MISSOULA — Internet safety again made headlines this month after the arrest of a Missoula teacher on charges of attempted sexual abuse. Investigators allege some of the communication took place online.
That’s the kind of information that could make many parents pause — do they know enough about what their kids are doing online? And who is reaching out to them?
MTN News talked with Katie Hall, a forensic technician with the Missoula Police Department.
“There's not a bad app, it’s just how you chose to use it So many of the apps anymore aren’t just games or just photos; you can communicate through any app at this point,” said Hall.
Hall has spent a lot of her career talking to kids and parents about internet safety. She recommends joining children where they live these days -- on the apps where they’re communicating with the world.
“Even though they may not want a Snapchat account or have no interest in Instagram, still getting these accounts and having their kids give them a tutorial about that app...so the parents are aware of how it works and child is aware that the parents understand how these apps work. And something I always suggest is that parents are friends or connected with their children on these apps.” - Katie Hall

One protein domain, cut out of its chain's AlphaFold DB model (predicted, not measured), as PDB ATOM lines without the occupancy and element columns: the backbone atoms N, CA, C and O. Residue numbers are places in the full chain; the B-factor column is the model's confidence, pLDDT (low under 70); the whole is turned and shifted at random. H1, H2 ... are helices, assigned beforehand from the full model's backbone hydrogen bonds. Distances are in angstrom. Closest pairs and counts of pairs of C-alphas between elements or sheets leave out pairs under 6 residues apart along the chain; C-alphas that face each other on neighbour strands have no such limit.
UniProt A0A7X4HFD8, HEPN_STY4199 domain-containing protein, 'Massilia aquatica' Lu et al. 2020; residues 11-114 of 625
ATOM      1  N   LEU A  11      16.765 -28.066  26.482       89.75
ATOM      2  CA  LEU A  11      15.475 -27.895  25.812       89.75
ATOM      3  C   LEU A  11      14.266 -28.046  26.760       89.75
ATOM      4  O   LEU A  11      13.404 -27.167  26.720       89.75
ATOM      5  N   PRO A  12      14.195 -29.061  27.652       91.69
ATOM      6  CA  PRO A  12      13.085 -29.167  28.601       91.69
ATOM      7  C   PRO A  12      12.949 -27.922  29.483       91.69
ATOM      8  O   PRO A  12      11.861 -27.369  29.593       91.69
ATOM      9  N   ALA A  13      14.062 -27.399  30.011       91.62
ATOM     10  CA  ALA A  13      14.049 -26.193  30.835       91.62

She told MTN News that sometimes kids are the ones who inadvertently put themselves in the crosshairs of a predator by revealing too much.
“It could be something in their user name or email address that says their name, date of birth; maybe something they're really interested in,” Hall said. “Or in their emojis that they used to describe themselves on Instagram. Right there it's giving out a lot of information and that person can easily deceive a child into thinking that they know them when they don't.
The Internet Crimes Against Children (ICAC) Task Force Program is a national organization dedicated to investigating and prosecuting Internet crimes against children.
Additionally, the website Common Sense Media can help a parent make sense of the latest app or determine if a new show is appropriate for their kids through not only parent review, but kid reviews, too - the ones we rely on to help us navigate the newness.
“The media that these kids are on, the cellphones and the computers are just an extension of themselves. When I do presentations for kids, I always say your parents are the ones who don’t know what's going on here. You guys are smarter than your parents here so maybe go home and show your parents how to turn their privacy settings on to their Instagram account. So, we talk to the kids when I do these presentations that they need to educate their parents as well.” - Katie Hall
Something else to keep in mind is to make sure children feel comfortable talking with adults when something uncomfortable or disturbing is found online.
Online safety tools for parents, children, educators: https://www.netsmartz.org/Home
Parenting Safe Children
Guide to keeping kids safe from sexual assault. Practical information for parents about body safety: https://parentingsafechildren.com/